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Tropical rains flood parts of Thailand, 5,000 people seek shelter


BANGKOK — Waist-deep water inundated some riverside neighborhoods and other parts of Thailand on Thursday after a tropical depression dumped heavy rains and toppled trees, killing at least one person.

The heaviest rainfall, about 22 centimeters (8.5 inches) in 24 hours, was recorded in Ubon Ratchathani province in the northeast, where more than 5,000 people were moved to high-rise shelters. One person was reportedly killed and two injured by falling trees in Sisaket province.

The remnants of Tropical Storm Noru swept into Thailand overnight after hitting central Vietnam, causing power outages and blasting rooftops and billboards. No casualties were immediately reported in Vietnam.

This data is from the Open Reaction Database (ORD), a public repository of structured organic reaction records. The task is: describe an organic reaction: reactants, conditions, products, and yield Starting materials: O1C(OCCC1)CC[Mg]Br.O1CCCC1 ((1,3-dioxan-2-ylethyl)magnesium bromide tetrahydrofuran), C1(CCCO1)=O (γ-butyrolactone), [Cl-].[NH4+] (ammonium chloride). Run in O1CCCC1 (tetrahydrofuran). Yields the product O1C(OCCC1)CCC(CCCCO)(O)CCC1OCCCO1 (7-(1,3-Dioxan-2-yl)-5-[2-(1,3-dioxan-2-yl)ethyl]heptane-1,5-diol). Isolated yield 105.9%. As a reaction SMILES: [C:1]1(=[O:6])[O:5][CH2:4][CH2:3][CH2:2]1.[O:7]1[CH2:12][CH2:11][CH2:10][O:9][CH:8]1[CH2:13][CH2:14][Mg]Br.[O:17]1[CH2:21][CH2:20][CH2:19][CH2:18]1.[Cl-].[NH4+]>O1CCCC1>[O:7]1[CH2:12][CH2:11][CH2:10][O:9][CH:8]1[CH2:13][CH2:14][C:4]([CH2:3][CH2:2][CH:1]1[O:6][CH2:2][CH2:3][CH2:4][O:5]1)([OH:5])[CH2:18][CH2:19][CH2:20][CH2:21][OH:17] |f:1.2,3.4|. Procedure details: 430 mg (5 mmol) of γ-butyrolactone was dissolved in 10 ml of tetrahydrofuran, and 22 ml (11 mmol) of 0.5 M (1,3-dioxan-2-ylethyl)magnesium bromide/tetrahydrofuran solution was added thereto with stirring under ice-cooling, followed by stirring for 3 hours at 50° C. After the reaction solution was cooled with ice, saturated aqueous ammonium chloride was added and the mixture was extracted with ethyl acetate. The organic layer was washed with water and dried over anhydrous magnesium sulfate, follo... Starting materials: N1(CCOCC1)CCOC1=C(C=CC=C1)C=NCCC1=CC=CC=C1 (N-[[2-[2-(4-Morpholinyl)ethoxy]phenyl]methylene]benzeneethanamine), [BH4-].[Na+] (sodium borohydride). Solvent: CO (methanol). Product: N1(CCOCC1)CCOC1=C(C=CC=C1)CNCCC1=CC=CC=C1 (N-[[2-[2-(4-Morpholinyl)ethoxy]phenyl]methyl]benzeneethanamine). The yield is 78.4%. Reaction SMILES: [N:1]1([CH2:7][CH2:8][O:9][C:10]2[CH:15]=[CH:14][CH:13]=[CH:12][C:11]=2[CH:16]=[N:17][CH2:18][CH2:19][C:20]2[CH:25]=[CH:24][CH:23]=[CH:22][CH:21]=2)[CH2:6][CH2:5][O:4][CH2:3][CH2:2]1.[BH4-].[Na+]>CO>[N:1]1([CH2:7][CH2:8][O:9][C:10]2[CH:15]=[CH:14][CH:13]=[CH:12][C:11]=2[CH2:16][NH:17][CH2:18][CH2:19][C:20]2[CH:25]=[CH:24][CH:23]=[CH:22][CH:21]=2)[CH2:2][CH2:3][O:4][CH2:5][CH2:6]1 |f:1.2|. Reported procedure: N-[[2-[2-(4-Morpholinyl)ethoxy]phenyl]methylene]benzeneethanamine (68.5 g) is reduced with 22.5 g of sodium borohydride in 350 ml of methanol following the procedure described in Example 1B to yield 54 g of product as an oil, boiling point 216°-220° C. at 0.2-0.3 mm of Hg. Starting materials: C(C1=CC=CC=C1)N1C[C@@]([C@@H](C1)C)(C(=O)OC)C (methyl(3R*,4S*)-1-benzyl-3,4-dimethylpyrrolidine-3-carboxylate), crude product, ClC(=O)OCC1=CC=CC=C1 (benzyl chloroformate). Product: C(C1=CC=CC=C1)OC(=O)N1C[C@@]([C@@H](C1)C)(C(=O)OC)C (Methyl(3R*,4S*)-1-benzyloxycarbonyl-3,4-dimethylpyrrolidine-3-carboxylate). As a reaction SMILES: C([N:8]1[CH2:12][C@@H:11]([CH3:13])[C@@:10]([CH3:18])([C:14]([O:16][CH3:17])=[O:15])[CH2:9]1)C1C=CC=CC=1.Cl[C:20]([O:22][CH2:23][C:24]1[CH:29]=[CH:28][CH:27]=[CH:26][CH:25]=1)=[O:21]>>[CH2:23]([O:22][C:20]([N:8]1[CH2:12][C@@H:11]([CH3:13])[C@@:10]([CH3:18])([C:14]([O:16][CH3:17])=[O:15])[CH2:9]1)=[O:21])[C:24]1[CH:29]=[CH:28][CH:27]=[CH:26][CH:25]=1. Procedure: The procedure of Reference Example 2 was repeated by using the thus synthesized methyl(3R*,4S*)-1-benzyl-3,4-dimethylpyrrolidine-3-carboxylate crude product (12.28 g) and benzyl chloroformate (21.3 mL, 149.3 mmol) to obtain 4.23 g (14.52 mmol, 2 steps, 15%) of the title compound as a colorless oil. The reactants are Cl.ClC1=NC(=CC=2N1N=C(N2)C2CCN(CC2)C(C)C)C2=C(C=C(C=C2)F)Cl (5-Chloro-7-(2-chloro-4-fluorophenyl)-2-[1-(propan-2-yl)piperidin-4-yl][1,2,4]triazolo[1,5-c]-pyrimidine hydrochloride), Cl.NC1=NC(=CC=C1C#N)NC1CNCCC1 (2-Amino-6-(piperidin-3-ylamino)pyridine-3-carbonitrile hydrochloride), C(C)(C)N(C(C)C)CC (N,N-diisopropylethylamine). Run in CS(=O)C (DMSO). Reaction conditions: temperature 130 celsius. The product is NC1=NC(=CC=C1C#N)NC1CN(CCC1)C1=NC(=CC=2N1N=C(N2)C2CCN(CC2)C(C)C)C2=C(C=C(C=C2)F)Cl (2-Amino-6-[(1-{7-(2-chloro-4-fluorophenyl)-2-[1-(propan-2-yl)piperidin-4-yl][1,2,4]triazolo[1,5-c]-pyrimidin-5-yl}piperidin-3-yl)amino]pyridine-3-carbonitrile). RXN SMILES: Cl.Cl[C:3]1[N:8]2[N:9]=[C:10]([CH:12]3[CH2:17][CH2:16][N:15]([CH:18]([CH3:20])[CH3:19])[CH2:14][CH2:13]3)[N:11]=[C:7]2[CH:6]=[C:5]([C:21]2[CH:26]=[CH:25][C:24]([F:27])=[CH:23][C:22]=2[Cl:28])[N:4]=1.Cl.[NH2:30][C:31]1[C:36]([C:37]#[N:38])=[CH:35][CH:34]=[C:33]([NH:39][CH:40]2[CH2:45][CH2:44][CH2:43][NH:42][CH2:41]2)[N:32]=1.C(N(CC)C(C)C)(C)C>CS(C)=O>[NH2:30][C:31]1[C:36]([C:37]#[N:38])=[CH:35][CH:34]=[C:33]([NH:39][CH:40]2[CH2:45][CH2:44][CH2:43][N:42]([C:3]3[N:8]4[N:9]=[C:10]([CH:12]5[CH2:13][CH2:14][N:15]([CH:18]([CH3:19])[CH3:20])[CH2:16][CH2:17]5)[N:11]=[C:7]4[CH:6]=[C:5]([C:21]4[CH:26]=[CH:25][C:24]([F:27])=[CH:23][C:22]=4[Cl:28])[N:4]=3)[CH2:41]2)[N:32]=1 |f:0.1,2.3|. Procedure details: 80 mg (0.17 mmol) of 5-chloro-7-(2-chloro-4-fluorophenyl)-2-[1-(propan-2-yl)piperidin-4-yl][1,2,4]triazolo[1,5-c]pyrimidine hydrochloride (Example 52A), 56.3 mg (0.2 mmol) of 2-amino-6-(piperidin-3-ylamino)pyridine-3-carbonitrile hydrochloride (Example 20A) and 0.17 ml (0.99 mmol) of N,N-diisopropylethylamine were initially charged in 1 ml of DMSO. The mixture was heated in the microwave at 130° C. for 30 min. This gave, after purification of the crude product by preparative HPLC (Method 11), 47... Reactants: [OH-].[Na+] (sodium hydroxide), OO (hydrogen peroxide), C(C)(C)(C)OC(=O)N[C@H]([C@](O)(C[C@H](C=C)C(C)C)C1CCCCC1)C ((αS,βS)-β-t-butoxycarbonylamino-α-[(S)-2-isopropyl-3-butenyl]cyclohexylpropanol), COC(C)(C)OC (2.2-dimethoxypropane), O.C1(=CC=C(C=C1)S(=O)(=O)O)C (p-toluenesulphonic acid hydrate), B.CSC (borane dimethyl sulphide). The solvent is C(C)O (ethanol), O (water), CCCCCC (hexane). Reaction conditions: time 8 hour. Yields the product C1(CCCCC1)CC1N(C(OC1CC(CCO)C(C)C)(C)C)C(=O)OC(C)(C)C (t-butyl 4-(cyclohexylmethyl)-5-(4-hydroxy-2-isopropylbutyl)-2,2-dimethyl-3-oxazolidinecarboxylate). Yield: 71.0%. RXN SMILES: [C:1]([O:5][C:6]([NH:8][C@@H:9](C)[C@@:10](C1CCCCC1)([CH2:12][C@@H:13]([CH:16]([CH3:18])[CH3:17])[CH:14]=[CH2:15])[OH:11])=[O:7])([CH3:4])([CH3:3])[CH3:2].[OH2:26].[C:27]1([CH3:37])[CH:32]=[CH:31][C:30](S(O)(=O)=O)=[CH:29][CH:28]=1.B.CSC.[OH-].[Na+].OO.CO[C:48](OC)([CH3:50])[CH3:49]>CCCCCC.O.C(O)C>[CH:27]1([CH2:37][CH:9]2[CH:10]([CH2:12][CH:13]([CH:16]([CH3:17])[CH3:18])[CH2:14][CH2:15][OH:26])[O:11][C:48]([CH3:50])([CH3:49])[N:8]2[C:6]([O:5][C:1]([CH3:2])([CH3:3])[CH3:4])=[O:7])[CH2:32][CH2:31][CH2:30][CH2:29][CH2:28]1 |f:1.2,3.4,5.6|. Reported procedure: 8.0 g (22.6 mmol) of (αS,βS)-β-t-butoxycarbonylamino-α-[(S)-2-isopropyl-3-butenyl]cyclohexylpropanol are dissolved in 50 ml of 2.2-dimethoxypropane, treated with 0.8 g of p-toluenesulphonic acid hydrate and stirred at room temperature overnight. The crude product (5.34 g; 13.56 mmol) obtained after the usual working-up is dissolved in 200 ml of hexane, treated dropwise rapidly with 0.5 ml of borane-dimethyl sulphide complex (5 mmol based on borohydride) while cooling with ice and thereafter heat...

In Thailand, more than 10,000 households have been affected by the floods, according to the Department of Disaster Prevention and Mitigation.

Rescuers waded through waist-deep water to deliver food and care packages to people trapped inside their homes.

In the province of Nonthaburi, adjoining the capital Bangkok, the overflow of the Chao Phraya River flooded several riverside districts. Officials said more sandbags would be made available to help contain floodwaters.

The meteorological department said Noru was weakening further, but warned that seasonal monsoon rains would continue, adding to the already waterlogged situation in much of the country.

As the rain continued to fall, several dams released water to prevent overflow, affecting low-lying farmland and downstream communities.

Before hitting Vietnam, Noru was a powerful typhoon that caused eight deaths in the Philippines, including five rescuers who drowned trying to save people from rising waters.

ABC News

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